Appeal from the United States District Court for the Southern District of Illinois. No. 05-665-David R. Herndon, Chief Judge.
The opinion of the court was delivered by: Posner, Circuit Judge.
Before POSNER, ROVNER, and WILLIAMS, Circuit Judges.
The plaintiff was a deckhand on a barge owned by the defendant, a company that provides shipping by barge in inland waterways, mainly the Mississippi River. See "Alter Barge Line, Inc.-History," www.alterbarge.com/history.html (visited Dec. 7, 2007). On three occasions he complained to management that crew members were using illegal drugs while on duty. Shortly after the third report he was fired and brought this suit for retaliatory discharge. The district judge granted summary judgment for the defendant.
The plaintiff advances four separate grounds for relief, two under Illinois law (conceded to govern any nonfederal issues in the case) and two under admiralty law (which of course is federal). One ground is section 20 of the Illinois Whistleblower Act, 740 ILCS 174/20, which forbids an employer to "retaliate against an employee for refusing to participate in an activity that would result in a violation of a State or federal law, rule, or regulation." Using illegal drugs would be such an "activity," but there is no evidence that the plaintiff refused to engage in it. The district judge thought "activity" could be stretched to include working with drug users or on boats on which drugs were being used, but the stretch is implausible, because neither would be an illegal activity. Nor did the plaintiff refuse to work because of the presence of drugs or drug users, or indeed for any other reason. And, critically, there is no indication that he refused to use drugs himself. That is not to say that he did use them; there is no indication of that either. The point is that he did not refuse to use them-as far as appears, he was never invited to use them. Anyway there is no indication that the defendant fired him because he refused to use drugs. (That would be bizarre conduct-firing an employee for refusing to use illegal drugs on the job.) And so he has no claim under the statute, as the district judge correctly concluded.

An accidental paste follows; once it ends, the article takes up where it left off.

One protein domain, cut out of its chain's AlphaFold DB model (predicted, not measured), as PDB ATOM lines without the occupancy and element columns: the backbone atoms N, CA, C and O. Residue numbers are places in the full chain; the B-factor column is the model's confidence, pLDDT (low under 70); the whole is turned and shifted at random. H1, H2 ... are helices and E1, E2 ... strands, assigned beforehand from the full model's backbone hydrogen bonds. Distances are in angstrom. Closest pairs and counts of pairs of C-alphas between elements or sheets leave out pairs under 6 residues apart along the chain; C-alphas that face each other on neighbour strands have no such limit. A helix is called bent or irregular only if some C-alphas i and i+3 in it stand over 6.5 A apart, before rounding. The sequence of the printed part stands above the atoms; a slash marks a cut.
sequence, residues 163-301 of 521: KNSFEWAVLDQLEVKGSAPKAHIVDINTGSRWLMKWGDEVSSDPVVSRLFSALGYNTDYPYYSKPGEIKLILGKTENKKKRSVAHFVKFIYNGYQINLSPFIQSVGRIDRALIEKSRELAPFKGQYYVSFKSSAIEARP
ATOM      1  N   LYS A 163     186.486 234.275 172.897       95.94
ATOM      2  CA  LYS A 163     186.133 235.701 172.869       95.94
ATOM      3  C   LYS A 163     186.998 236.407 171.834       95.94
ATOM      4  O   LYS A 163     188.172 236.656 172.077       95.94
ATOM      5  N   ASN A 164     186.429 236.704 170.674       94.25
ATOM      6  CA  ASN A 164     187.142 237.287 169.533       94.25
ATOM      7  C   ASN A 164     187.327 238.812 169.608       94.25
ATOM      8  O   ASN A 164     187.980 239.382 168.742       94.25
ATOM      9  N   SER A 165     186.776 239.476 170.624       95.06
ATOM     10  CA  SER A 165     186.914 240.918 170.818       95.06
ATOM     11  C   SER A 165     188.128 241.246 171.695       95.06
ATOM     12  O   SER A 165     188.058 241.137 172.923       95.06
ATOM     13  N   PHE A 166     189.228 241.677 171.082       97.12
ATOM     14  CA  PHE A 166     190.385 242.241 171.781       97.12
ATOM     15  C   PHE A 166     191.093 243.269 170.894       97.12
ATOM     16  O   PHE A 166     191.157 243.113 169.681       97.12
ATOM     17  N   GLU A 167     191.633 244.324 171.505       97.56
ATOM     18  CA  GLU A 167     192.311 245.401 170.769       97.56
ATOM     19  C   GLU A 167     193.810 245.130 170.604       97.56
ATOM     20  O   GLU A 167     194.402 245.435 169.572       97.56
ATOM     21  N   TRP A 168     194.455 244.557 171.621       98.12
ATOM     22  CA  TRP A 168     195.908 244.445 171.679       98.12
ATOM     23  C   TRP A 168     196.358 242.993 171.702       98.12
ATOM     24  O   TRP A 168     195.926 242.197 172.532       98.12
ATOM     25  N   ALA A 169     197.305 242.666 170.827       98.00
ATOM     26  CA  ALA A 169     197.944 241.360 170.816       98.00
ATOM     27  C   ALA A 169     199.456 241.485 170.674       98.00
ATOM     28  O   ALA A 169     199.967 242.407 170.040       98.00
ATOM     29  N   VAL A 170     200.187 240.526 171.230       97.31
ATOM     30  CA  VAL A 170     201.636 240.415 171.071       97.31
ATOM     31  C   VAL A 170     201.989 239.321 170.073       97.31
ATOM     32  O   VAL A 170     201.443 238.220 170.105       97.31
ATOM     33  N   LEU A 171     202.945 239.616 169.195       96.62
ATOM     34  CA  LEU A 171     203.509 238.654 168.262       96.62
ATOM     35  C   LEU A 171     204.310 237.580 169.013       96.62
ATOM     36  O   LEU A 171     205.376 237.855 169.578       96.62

The judge held in the alternative that the Whistle-blower Act is preempted, so far as its application to seamen is concerned, by the federal statute that we discuss next. We need not consider that alternative ground. But in passing it by we do not mean to approve (or for that matter disapprove) the district judge's analysis.
After the Fifth Circuit in Donovan v. Texaco, Inc., 720 F.2d 825 (5th Cir. 1983), held that there is no tort of retaliatory discharge under admiralty law, Congress passed the Seaman's Protection Act, 46 U.S.C. § 2114. So far as bears on this case, the Act forbids discharging or otherwise discriminating against a seaman because he "in good faith has reported or is about to report to the Coast Guard or other appropriate Federal agency or department that [he] believes that a violation of a maritime safety law or regulation prescribed under that law or regulation has occurred." § 2114(a)(1)(A); see Gaffney v. Riverboat Services of Indiana, Inc., 451 F.3d 424, 452-53 (7th Cir. 2006). The plaintiff did not report the use of illegal drugs (a use that we can assume violated "a maritime safety law or regulation prescribed under that law," though neither party bothers to say so) to the Coast Guard (conceded to be the appropriate agency to report such a violation to, though there is no indication that the plaintiff complained to any agency, federal or for that matter state) until after he was fired. Nor did he tell anyone before he was fired that he was planning to complain to a federal agency. The defendant could not have fired him because he was about to report the use of illegal drugs to the Coast Guard if it didn't know he had any intention of doing so. And as far as the record shows, it didn't.